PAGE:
Dan Eberle’s Cut to Black recalls independent cinema in the pre-mumblecore era, back when indies were more likely to ape a genre well out of their price range rather than embrace budgetary limitations. The genre here is the hard-boiled neo-noir, replete with grizzled voiceover and black-and-white photography.
Eberle exhibits an affecting love for this brand of storytelling, and the most endearing thing about Cut to Black is observing his whole-hog attempt to make a film that can assume a place beside his influences, despite the fact that its production value leaves verisimilitude impossible. Eberle also stars as an ex-cop who is hired to watch over an old friend’s stripper daughter (Jillaine Gill), who is being stalked; the narrative complexity grows from there, as political figures and longtime vendettas come into play.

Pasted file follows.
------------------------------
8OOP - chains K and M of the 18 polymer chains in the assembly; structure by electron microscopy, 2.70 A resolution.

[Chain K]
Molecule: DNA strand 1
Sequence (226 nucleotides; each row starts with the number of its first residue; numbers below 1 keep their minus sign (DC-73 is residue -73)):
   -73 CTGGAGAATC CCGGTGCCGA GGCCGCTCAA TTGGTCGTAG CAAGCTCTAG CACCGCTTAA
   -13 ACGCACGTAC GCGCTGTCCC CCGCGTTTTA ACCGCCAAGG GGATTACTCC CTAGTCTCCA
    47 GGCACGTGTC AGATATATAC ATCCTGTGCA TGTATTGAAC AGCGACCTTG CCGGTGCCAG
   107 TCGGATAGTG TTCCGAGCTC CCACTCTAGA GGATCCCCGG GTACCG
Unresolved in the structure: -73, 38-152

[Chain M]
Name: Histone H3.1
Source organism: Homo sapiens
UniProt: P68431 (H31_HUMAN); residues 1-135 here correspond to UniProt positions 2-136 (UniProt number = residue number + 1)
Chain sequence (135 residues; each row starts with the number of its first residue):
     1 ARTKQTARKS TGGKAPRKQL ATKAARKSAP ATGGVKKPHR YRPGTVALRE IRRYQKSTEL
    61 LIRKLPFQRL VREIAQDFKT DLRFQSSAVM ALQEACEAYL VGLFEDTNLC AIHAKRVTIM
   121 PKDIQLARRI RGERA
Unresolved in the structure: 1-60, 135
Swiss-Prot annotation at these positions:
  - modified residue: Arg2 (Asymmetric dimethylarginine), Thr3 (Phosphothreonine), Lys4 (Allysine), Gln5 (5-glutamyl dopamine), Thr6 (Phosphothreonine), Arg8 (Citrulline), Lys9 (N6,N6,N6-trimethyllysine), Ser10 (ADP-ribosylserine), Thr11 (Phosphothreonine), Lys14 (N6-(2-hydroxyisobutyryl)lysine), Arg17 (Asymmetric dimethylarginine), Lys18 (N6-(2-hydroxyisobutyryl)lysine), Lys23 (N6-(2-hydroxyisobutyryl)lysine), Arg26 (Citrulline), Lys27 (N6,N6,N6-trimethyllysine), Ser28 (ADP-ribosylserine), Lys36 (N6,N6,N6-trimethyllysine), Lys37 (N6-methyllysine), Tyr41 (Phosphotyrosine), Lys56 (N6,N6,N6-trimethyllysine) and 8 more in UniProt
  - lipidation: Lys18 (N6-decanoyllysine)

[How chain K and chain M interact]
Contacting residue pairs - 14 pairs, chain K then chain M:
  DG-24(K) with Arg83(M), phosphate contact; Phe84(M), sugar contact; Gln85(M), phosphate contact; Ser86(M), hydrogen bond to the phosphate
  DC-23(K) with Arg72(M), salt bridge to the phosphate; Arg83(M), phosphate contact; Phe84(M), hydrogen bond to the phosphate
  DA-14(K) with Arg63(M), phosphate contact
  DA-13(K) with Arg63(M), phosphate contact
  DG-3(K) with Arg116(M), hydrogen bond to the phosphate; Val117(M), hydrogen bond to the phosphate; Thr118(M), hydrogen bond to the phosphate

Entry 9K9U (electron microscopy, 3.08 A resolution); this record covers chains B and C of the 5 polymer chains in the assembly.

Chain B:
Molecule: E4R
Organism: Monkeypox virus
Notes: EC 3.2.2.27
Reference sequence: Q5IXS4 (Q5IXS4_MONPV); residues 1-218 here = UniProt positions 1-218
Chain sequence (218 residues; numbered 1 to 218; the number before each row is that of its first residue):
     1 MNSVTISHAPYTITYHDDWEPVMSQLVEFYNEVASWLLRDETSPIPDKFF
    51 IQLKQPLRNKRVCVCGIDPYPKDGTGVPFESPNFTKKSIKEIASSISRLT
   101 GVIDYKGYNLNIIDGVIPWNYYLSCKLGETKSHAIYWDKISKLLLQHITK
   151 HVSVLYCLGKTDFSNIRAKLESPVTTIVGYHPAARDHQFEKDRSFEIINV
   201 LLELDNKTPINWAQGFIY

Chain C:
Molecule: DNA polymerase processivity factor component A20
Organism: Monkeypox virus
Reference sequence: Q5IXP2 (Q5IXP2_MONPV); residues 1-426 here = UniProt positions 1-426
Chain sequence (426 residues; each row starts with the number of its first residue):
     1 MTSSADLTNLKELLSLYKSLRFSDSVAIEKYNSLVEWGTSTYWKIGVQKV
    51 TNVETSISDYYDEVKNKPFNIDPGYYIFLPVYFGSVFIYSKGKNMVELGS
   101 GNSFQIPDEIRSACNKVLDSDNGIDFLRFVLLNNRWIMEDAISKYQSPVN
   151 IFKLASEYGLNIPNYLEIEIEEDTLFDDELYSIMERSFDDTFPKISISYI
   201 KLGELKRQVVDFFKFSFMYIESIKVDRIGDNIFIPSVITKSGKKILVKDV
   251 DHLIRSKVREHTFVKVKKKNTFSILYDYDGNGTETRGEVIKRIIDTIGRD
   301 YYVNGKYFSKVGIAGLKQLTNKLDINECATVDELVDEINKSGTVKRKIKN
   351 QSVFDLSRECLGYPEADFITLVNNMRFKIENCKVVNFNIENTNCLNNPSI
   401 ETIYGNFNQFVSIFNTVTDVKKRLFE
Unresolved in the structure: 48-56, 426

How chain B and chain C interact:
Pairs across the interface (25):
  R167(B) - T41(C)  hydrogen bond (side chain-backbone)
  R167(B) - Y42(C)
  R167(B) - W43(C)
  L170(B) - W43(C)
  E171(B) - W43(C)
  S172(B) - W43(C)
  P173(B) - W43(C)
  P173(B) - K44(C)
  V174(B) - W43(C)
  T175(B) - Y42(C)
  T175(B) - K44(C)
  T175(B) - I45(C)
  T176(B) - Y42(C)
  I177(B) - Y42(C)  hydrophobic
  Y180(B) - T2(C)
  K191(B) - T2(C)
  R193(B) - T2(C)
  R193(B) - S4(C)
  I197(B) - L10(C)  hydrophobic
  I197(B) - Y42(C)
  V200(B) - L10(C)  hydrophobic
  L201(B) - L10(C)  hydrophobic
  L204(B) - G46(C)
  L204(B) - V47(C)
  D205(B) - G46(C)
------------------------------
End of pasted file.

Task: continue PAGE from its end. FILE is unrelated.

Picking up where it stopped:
As it all proceeds, however, there’s a distinct sensation of watching a movie that needs to be bigger than it is—a climactic action sequence in a field feels oddly anticlimactic, with minimal gunplay and choreography. It doesn’t help that the cinematography, often simplistically handheld and lacking in purposeful movement, pales in comparison with the works that made film noir such a bleakly sublime corner of cinema. While Eberle’s execution falls short, the scale of his ambition can’t help but stir admiration: In an era where indies about people sitting around talking regularly receive accolades, making a microbudget film noir takes some guts.
This article from the Village Voice Archive was posted on October 16, 2013